Many sons and daughters tend to follow in their parents' footsteps whether that be with their goals or chasing the same career path. Chris Mitcham did just that.
Chris Mitcham, Beer Vendor at Minute Maid Park, has followed in his father’s footsteps when it came to his early career. Mitcham made a name for himself while also trying to fill the shoes his father laid in front of him. Many would think that being a beer vendor was just a temporary job or something fun to do on the side. For Chris Mitcham is was more of a tradition in his family to take on this job.
Mitcham describes how he ended up landing a job at Minute Maid Park as well as the other professional sports stadiums in Houston, TX.
“When I graduated high school I didn’t have a job or any plans to do anything so my dad got me a job so I could start making some money. I’m a huge Astros fan, really any Houston sport," Mitcham said.
Throughout his time working as a beer vendor he has done more than just the job, he has created long-lasting relationships whether that be with co-workers or regular sports fans. He illustrates the connection he formulates with fans and how he has created his relationships.
“A lot of guys I work with have been there since I started and most worked with my dad. I have a great relationship with the fans and really enjoy working the games, Mitcham said. “I have a vending room where I get all my products and I'm allowed to sell really wherever I want, but I chose to sell on [the] third base side close to home plate where I’ve established a good core of regulars over the last four or five years.”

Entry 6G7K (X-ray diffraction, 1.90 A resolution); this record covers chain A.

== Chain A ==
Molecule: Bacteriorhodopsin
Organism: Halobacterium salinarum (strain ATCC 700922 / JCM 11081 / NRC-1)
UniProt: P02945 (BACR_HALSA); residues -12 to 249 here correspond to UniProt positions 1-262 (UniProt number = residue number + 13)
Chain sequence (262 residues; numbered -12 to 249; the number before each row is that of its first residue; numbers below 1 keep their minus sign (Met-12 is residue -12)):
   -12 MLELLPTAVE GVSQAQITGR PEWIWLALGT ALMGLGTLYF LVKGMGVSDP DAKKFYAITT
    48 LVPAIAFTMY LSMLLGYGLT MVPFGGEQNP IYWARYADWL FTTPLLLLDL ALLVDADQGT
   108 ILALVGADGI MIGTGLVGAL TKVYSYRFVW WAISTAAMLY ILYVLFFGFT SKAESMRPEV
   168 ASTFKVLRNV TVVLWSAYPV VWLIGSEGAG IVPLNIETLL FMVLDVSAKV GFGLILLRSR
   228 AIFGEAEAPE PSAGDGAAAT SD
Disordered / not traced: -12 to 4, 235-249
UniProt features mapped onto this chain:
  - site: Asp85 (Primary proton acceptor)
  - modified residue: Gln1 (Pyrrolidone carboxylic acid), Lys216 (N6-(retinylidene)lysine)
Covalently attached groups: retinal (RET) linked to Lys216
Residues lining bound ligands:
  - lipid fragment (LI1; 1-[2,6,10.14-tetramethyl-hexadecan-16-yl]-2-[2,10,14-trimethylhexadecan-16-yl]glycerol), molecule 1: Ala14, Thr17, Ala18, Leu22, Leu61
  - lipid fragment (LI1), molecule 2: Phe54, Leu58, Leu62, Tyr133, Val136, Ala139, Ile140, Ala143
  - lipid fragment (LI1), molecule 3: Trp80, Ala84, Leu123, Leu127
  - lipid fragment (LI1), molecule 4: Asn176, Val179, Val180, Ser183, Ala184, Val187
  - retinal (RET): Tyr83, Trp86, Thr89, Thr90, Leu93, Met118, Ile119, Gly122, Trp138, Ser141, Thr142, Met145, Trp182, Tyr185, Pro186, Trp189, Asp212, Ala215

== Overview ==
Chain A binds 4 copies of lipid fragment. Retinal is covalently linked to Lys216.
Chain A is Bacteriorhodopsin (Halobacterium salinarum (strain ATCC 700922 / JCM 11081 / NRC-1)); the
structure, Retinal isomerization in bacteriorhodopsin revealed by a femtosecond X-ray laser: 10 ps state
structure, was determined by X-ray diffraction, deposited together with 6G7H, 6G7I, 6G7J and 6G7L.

When Mitcham’s father started working in the business, the stadium was called the Astrodome and now known as Minute Maid Park. Mitcham describes the impact his father left at the stadium before he worked his last game.
“My dad was definitely something of a local legend and a lot of the people in the industry know him, so in a sense, I’m definitely proud to follow his footsteps. He [Mitcham’s father] stopped working at the stadium 10 years ago,” Mitcham said. “He was a vendor for about 20 years and started in the Astrodome in the ’90s.”
As far as the tradition goes, for his only son, Mitcham conveys what he wants for the future of his family working at Houston stadiums.
“I’d prefer for my son to make his money on the field rather than from the stands. Depending on the situation I would definitely like him to carry on the tradition,” Mitcham said.
Mitcham has worked many games over the years and has created many memories especially when the Astros won the World Series in 2017. Although he has experienced awesome wins throughout the years he has one special takeaway from it all.
“My biggest takeaway is the relationships I’ve built over the years and the reputation I’ve made for myself. I plan to vend beer until I can’t carry my tub anymore,” Mitcham said.
Growing up in the industry gave Mitcham a different outlook towards his father being goofy and having a fun time with fellow sports fans. Now in his father’s same position, his outlook has changed.
“ For the first five years, we worked together. Back then I was a small timid kid with my dad being the exact opposite,” Mitcham said. “Safe to say I was a little embarrassed of him at times but now everyone I work with is always saying how much I’m just like him.”
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